Fear isn’t funny, and we all know it. Cartoonist Doug Savage, however, started me on this post. Thank you Doug for two great cartoons about fighting fear.
In this poster coach I mention systematic desensitization. Don’t know how systematic desensitization works? Well, here is another of Doug’s cartoons that spells it out fairly accurately. I’ll add some practical ideas …
Systematic desensitization is a tool used by Behavioral Therapists; they prefer action to talk. They use two tools in combating fear. The first is called flooding. I wouldn’t suggest using it with your kids as I think it is cruel. Flooding in the case of spiders would mean locking your child in a small space with thousands of spiders and leaving him or her there until habituation sets in. Habituation is the trait of getting used to anything if exposed to it long enough without being able to escape.
Actually when I suggested in a recent post about separation anxiety that parents just leave their crying child, that was a form of flooding. I prefer to think of it as cutting the agony short. All teachers and baby sitters know that once Mom or Pop depart, the kid gathers courage and invests in distraction ploys.
One other thought about flooding: the fascination older kids have with horror movies is a form of habituation. Not only do your flood yourself, but at movies end, you get a survivor’s rush.
Anyway, on with Systematic Desensitization. First you have to strengthen the ability to self-sooth. See my post on Right Breath and also visit My Emotional Fitness Easy Lesson Page. Both teach self-soothing skills.
Then the child needs to be able to rate how scared he or she is. No fear, something to fear looming on the horizon, itty-bitty fear, hearting-beating-faster fear, screaming out loud fear, running away fear, or dead faint fear.
One reason for the rating scale is so the child starts thinking instead of just reacting. The second reason is to start self-soothing before the fear takes over. Related to this is need to signal the parents when the kid can’t manage on his or her own.
As a crisis team manager in NYCity during 911, I did a lot of crisis debriefing. The training did emphasize re-telling the story, but that was soon seen as re-traumatizing some. First teaching and strengthening self-soothing skills and then teaching rating scales put the “victim” in charge. You do not want your children to feel helpless and victimized. The combination of self-soothing and rating increases the child’s sense of control and increases courage.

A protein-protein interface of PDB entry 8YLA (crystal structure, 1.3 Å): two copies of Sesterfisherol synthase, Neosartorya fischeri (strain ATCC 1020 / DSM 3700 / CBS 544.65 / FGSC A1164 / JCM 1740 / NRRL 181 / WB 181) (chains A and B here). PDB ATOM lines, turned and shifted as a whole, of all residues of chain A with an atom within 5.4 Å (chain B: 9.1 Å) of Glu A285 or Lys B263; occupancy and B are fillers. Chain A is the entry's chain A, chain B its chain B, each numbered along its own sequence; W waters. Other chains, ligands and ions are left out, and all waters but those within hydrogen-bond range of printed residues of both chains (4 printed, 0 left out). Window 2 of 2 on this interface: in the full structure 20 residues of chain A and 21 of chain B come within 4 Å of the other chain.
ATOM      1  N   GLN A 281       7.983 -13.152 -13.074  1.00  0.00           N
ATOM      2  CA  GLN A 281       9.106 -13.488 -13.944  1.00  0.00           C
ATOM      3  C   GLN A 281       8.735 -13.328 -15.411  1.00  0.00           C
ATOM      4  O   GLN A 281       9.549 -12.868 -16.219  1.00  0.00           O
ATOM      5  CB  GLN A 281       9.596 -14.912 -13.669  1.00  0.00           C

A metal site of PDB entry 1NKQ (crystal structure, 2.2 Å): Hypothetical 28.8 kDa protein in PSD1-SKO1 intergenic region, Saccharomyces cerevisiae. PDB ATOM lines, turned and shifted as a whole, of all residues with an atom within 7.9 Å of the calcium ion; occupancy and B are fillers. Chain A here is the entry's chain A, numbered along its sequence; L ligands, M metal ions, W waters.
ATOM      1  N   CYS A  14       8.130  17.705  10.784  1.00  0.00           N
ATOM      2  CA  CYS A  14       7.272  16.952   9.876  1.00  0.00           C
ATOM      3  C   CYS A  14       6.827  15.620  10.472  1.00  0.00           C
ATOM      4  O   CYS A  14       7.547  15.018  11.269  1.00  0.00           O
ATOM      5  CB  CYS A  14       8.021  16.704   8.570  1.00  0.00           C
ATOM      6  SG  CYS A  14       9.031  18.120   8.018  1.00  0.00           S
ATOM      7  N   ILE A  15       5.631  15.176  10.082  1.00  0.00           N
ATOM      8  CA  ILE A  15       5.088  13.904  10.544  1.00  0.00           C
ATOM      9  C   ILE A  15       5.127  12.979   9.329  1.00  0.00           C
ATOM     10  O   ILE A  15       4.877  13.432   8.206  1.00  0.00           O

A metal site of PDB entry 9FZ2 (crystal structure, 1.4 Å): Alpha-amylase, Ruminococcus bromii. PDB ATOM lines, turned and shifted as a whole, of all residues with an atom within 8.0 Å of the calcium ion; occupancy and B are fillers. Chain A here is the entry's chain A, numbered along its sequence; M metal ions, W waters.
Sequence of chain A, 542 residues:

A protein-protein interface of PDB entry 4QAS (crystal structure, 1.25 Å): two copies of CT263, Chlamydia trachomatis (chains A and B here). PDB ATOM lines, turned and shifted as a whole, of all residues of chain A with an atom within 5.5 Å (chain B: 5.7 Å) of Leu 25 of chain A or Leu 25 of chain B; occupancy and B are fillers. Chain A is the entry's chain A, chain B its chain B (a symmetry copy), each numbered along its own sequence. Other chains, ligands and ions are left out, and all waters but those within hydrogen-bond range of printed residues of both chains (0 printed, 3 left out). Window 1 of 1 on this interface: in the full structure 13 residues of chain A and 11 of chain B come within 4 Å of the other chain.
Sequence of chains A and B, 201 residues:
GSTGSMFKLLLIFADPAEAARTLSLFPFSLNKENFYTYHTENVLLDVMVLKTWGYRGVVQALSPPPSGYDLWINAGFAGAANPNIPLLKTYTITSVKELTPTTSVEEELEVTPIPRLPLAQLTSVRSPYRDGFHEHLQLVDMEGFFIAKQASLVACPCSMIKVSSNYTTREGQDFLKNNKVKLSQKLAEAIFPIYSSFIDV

Genes play a part in reactions to scary events. The experts say there are shy kids, slow to warm up kids, and bold kids. Guess what? The same rating applies to adults. So if you have a shy kid, chances are somewhere in the family mix are shy genes. Yours? Then you need to build your courage, so you can model calm. Sorry, but that is the way it works.
Are you bold? Well you aren’t home free. Two problems: you probably are a risk taker and safety is a bit lower on your radar. Dangerous if you have a bold kid, particularly when the teen years encourage more risk taking. So do teach safety. Second problem, you may get too pushy with a shy or slow to warm up child, particularly a shy child. Slow down, accept what is and value your shy child’s strengths. Here are two quotes that might help:
I learned that courage was not the absence of fear, but the triumph over it. The brave man is not he who does not feel afraid, but he who conquers that fear. Nelson Mandela
Courage is being scared to death… and saddling up anyway.
As always remembering what matters keeps you and your children on the path to the good life and combats fear. My Twelve Easy Emotional Fitness Exercises keep you on that path, and are the foundation of a strong self-soothing program.
I am grateful for all you do to keep me strong and hope this is a post you can share with some one who will find it helpful.
Links of interest
- Systematic Desensitization (www.wikipedia.org)
- Flooding (www.psychologistworld.com)
- Savage Chickens (savagechickens.com)